Despite his well-recognized ability to do his job without interfering with the cattle, exhibitors or judge, Murray acknowledges that “You are constantly in the spotlight.” Modern social media has affected his celebrity status in his family as well. “Even my 4 little grandkids who range in age from 3 to 5 were watching “Papa” on the “puter” while he was at the Royal.” Murray enjoys the heartfelt recognition he feels that the focus is best when it’s directed to the cattle. “At the Royal we are showcasing Canada’s best and I want to give every media source the best possibility to get those great shots that go viral in minutes. I want to give every media person the opportunity to get just what they want regardless if its Bullvine, Cowsmopolitan, Holstein World, Holstein International, Holstein Canada or even the fans in the stands who capture some great and unique shots (Carl Saucier – check out some of Carl’s great shots).” For Murray this often means going above and beyond normal ring steward parameters. “I have become more conscience of straight lines, tails set, clean cows, and movement that allows the media to capture this part of history. I guess I’m the only ring steward that makes noise to gets those ears up for those memories in line or the final parade. It’s just my way of making your job easier as a media person covering the National show.” Thanks Murray.
The Right Place to Get it in Writing
The ringside is a wonderful place to come up with new and exciting ideas. Such was the case for Murray Reissner and National and Provincial Holstein association peers, Jane Whaley and Bill Dobbin. At one point the suggestion was made that Murray should compile his experiences into a book. The next thing he knew, he was informed that the two associations were going to split the cost of making this publication so they encouraged him to “get at it”. “After giving it some thought while touring around the countryside in my bull buying capacity, I decided to sequester myself in my office one day and just put down anything that came to mind right from schooling as a judge etc. I started right from the beginning just like I was the judge except that I was the ring steward. I tried to cover everything. If it came to mind, it went on paper. Once I got in the mode, I was full bore until it was done………………22 pages of notes double spaced.” This time he wasn’t only in the right place, he found the write time. Of course then came the big job. “We had to tear it apart bit by bit, paragraph by paragraph, page by page. Jane and Bill had no idea what I had accumulated in my experiences over the years. “And so “The Dairy Show Ring Steward” became reality. “Little did we know what a “success” this little booklet would be. (Get your copy of The Dairy Show Ring Steward)
We’ve had a second printing and just may have to print a few more. I receive a lot of nice compliments on the book from right across Canada and some have even been sent around the world or picked up at the Holstein Canada booth the Royal!” Well earned praise for something Murray originally thought was just idle chatter. He has also been on the committee that formulated the publication “You Be The Judge” and the “Leading to Win” video. “What a lot of work that was especially trying to coordinate a book and a video at the same time. I spent hours in Cambridge editing video and sound. All worth it though.”
A Place to Stand A Place to Grow
It’s hard to imagine where Murray finds the time for all the extra-curricular show ring interests he has. He has been on the organizing committee for the 4-H Classic Show at the Royal for over 30 years where he declares. “Over the years we’ve seen it all.” This is Canada’s largest 4-H show and Murray feels it is a great committee that all have the passion and commitment to our youth. “I’m a Gold Sponsor of this event and volunteer my time every year just because it’s so much fun and our kids are just a pleasure to be around.” But there are other youth groups that he finds close to his heart such as the Ontario Inter-Country 4-H judging competition. He points out. “It is so much fun to watch kids succeed.” He outlines the history. “This program has been going for 24 years now with a team going to Madison every year. In the earlier years, we also used to take a team to the North American International Livestock Show in Louisville Kentucky. I had the chance to take every team to Louisville before we discontinued this adventure. Three years ago, I was asked by Jason French to accompany Bertram Stewart with the Ontario Team going to Madison” While he could never replace the late Hazel Stewart as “4-H Mom” Murray treasures the team experience. “Bertram is a wealth of knowledge and, even at my age, there are still things to be learned from him.”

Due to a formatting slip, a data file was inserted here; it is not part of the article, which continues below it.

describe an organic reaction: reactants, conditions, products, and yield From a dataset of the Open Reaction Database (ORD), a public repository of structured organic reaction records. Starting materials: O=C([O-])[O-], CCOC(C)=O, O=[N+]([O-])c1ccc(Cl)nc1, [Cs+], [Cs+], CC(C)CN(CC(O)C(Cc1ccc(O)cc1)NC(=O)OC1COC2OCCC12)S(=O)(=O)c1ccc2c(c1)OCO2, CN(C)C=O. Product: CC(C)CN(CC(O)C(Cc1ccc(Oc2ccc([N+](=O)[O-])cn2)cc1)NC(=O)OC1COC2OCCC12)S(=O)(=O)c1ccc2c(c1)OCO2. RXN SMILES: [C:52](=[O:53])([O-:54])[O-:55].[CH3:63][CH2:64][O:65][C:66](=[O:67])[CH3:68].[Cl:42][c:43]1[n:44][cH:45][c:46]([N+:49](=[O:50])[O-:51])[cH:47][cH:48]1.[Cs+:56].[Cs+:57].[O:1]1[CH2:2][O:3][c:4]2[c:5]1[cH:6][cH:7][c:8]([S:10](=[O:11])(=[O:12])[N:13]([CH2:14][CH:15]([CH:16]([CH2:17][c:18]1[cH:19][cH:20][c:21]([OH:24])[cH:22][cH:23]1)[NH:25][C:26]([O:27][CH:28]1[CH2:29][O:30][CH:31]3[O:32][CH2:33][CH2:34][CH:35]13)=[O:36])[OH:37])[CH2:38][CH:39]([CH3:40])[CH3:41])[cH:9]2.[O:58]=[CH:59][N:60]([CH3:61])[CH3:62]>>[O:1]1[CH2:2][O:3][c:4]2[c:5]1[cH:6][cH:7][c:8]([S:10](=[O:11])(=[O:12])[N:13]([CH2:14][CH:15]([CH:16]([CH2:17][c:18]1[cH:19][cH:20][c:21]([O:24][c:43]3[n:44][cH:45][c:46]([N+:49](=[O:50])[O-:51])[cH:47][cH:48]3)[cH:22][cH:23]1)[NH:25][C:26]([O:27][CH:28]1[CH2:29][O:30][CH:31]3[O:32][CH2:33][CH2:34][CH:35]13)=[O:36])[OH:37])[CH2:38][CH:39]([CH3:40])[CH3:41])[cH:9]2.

World Dairy Expo: A Place Like No Other
Murray is emphatic about what he likes best about World Dairy Expo. “Definitely the best part of being with the Madison team is getting to know the kids. You learn a lot in 10 days on the road. In the few short years, I seen these young people grow and mature and come out of their shell. For many, it’s their first time to World Dairy Expo. I’ve often said that “Madison may not be a life changing experience but, it certainly is life altering” I’m so proud of the young adults that we have sent to Madison. Just to watch them as they step onto the colored shaving is a great feeling.”
The Bottom Line
At the end of every show day, ring stewards are at the hub of the whole experience. They see what judges, audience and exhibitors see. They anticipate what is needed before it happens. When to walk. When to stop. Where to lineup. They work with recalcitrant calves. Nervous exhibitors. They rescue runaways. They build rapport with everybody.
Congratulations to Murray on 20 exemplary years focused on making sure that cattle are seen in the right place at the right time. For all his family, friends, fans, peers and judges he fulfils the responsible role of Ring Steward to a T…… That’s Reissner Royal-T!!